When it comes to superhero comics, you ain’t got a thing if you ain’t got that swing Shared Universe.  Wanna see the foundation upon which Continuity Comics was formed?  Your Major Spoilers (Retro) Review of The Revengers Featuring Megalith #1 awaits!

Writer: Neal Adams
Penciler: Neal Adams
Inker: Neal Adams
Colorist: Cory Adams
Editor: Kristine Adams
Publisher: Continuity Comics
Cover Price: $2.00
Current Near-Mint Pricing: $2.00

Previously in The Revengers Featuring Megalith:  By 1971, Neal Adams was one of the biggest names in comic books.  His art-style (realistic, derived from his career in movie posters and advertising) had brought about a sea change in comic book art, he was The Guy for awesome covers (the way John Byrne would be in the 80s, and the late Michael Turner was in more recent years) and his work had revitalized the mighty Batman.  When he founded Continuity Associates (with Dick Giordano) in ’71, it was to create movie storyboards, but eventually the studio expanded to provide packaged art for comic book publishers like Charlton and Marvel Comics.  The independent boom of the 1980s brought about a new era for C.A., launching Continuity Comics, using Neal’s own artwork as official house style.  The Revengers Featuring Megalith isn’t the first of Continuity’s comic output, but it’s definitely one of the books that set the tone for the whole schmageggi.

We begin with fists hammering against a concrete wall, repeated hammering, until…

…the wall busts wide open, revealing the hero of our story!  Also, for some reason, his logo, but that actually looks cool (and is the least of the issues we’ll run into as we go.)  Stomping into the light, looking for all the world like a more musclebound Superman, Joe Majurac’s musing on freedom are interrupted by what seems to be the German army.  When told that he shouldn’t cause any trouble, Joe replies, “I… guess I will give you trouble, Friedrich!”

Please be aware that snappy dialogue is never the selling point of a Continuity Comic.

Anyways, combat ensues!


If smashing his way out of the concrete walls of his prison didn’t clue you in, Joe Majurac gives a graphic demonstration of his more-then-human nature.  How does one guy, even one ripped like Dave Batista, fight off the cast of ‘Hogan’s Heroes?’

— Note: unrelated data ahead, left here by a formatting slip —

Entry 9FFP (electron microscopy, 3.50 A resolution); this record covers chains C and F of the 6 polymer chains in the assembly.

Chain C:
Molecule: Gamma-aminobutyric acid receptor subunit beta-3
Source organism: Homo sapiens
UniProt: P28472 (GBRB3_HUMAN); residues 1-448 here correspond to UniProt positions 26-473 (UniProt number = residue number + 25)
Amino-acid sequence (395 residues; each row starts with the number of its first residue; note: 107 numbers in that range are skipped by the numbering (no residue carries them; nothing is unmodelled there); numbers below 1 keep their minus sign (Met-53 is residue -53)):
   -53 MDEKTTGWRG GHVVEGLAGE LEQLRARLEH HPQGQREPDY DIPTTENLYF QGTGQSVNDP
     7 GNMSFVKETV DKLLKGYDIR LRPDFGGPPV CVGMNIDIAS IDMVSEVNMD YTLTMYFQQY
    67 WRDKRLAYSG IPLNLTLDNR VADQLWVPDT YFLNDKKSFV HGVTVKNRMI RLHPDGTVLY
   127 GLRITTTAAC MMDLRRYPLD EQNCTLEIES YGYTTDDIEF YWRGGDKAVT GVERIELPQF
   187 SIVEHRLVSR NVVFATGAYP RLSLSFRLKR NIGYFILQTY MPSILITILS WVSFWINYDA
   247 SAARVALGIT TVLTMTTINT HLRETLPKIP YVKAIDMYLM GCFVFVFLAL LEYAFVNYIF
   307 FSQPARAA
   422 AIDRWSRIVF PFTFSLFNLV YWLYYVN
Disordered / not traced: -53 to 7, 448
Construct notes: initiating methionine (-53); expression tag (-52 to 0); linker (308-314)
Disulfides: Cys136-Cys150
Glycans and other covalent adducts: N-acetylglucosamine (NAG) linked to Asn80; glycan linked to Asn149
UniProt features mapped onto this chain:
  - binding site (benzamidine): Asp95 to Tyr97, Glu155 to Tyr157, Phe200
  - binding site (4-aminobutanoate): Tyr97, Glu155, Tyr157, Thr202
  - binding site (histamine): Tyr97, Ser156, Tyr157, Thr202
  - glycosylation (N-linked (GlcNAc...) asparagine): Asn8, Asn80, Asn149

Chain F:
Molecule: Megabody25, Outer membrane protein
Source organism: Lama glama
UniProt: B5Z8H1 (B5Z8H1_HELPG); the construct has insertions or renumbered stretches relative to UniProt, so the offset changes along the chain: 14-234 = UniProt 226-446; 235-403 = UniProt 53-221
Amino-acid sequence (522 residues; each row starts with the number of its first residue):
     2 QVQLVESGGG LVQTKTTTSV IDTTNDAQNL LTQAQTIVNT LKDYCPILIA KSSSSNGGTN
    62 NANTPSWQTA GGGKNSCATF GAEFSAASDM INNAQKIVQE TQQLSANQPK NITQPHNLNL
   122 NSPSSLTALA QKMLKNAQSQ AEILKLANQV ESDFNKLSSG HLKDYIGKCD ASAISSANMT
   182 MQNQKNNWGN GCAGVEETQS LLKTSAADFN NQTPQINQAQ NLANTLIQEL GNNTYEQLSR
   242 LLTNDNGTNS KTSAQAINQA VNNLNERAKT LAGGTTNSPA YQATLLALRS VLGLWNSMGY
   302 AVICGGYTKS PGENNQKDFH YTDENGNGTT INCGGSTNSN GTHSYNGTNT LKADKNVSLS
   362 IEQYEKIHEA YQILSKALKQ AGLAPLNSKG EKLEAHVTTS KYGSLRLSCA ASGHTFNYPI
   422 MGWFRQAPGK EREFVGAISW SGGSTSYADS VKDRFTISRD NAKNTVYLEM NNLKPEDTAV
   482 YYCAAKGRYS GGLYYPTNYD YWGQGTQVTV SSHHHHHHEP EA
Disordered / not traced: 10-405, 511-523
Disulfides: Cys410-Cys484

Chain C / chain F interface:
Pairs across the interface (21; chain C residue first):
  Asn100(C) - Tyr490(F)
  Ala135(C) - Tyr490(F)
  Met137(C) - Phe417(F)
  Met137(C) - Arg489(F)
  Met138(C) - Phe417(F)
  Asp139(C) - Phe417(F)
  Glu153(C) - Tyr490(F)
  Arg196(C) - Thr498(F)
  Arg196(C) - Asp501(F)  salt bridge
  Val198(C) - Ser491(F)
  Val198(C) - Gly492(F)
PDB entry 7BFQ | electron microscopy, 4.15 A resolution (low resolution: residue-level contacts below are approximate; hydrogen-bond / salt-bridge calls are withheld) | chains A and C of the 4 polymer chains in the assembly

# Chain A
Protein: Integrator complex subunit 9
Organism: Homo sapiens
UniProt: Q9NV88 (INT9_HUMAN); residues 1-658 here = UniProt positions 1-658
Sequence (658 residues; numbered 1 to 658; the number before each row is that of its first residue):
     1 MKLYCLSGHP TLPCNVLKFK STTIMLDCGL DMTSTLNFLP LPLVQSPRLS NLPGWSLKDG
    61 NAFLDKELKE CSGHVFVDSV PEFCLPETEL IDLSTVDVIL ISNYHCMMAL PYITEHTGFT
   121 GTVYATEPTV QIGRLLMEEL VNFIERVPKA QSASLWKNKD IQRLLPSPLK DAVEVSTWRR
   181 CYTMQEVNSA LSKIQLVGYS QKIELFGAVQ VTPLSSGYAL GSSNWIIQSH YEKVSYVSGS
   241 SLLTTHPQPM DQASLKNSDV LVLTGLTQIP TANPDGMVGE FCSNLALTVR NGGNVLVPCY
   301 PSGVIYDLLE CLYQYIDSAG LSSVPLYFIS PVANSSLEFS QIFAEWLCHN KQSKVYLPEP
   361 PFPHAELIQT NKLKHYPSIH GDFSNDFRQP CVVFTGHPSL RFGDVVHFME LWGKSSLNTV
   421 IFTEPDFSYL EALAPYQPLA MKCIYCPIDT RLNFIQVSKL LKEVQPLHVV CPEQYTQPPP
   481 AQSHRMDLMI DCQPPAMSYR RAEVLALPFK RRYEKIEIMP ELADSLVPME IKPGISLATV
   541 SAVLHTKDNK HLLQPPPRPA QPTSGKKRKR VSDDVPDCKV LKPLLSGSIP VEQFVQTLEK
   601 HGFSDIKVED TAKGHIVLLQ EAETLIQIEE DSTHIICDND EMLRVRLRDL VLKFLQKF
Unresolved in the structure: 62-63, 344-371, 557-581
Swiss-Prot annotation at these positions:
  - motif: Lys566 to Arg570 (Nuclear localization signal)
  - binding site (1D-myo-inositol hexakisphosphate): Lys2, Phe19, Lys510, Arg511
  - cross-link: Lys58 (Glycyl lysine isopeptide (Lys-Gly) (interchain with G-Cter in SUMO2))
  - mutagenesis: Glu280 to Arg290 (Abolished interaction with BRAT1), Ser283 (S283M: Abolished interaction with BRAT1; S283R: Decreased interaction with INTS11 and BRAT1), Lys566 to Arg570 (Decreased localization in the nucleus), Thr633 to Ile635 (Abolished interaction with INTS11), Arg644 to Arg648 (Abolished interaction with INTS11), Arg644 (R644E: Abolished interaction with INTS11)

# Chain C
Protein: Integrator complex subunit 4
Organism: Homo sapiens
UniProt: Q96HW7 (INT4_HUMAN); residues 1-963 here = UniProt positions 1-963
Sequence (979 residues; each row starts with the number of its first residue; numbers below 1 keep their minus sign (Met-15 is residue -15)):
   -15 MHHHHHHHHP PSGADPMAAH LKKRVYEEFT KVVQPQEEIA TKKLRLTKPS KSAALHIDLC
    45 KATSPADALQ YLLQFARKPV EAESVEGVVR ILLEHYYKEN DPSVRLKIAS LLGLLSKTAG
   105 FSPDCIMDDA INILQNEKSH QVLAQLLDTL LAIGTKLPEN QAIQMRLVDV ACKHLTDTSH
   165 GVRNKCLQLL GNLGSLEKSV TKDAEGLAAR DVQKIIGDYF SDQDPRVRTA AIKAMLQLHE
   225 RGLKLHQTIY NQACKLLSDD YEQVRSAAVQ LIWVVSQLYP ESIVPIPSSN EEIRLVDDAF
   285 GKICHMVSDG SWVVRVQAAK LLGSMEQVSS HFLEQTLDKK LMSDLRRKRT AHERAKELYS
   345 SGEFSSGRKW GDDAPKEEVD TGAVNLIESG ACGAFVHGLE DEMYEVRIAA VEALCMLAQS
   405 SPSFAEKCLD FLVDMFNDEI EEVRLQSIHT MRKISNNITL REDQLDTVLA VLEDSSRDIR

LEVERAGE!  Or something.  Anyway, he rips up a telephone pole with his bare hands, uses it to overturn the halftrack, thus spooking the German soldiers from engaging him.  Now, as for that pesky helicopter?


Give that pilot credit for keeping his craft aloft with a sudden addition of 350 pounds of muscle-head, all on one side, though.  Making his way across the countryside, Joe hooks up with the U.S. consulate, and catches a flight back to America, worried that his parents are in danger, for reasons the story hasn’t yet told us.  On the flight, he reminisces about his origins, and how he got inspiration for his workouts from stories of myth…


Growing up on a farm was tough, and Joe Majurac, Sr. nearly lost the homestead before a mysterious man named “Karl” stepped in with a loan and an offer: Joe, Jr. would come train with his people for The Olympics, and their troubles would be over.  Living in a castle, in a strange land, paid to train all day is a dream come true for young Joe…

They even give him a puppy!


Mark my words, Faithful Spoilerites.  Even before I read this issue, I knew that dog was DOOMED with a capital Victor Von, as doomed as if he were on the cover of a children’s books with a Newbery Medal.  As his training proceeds, Joe becomes troubled by the emphasis on learning Russian and German, as well as the fact that no one really talks to him, but the final blow comes when he receives a letter from home with blacked out portions.  He demands to leave, to be allowed to check on his family, when the other (caninally fatal) shoe drops.


The fact that they LITERALLY brought in a dog just so the surly German fellow could kill it on-panel is the final nail in the coffin of Joe’s happy innocence (also subtlety), and Joe Majurac directed all his efforts into his physical training until he achieved a goal no one thought attainable…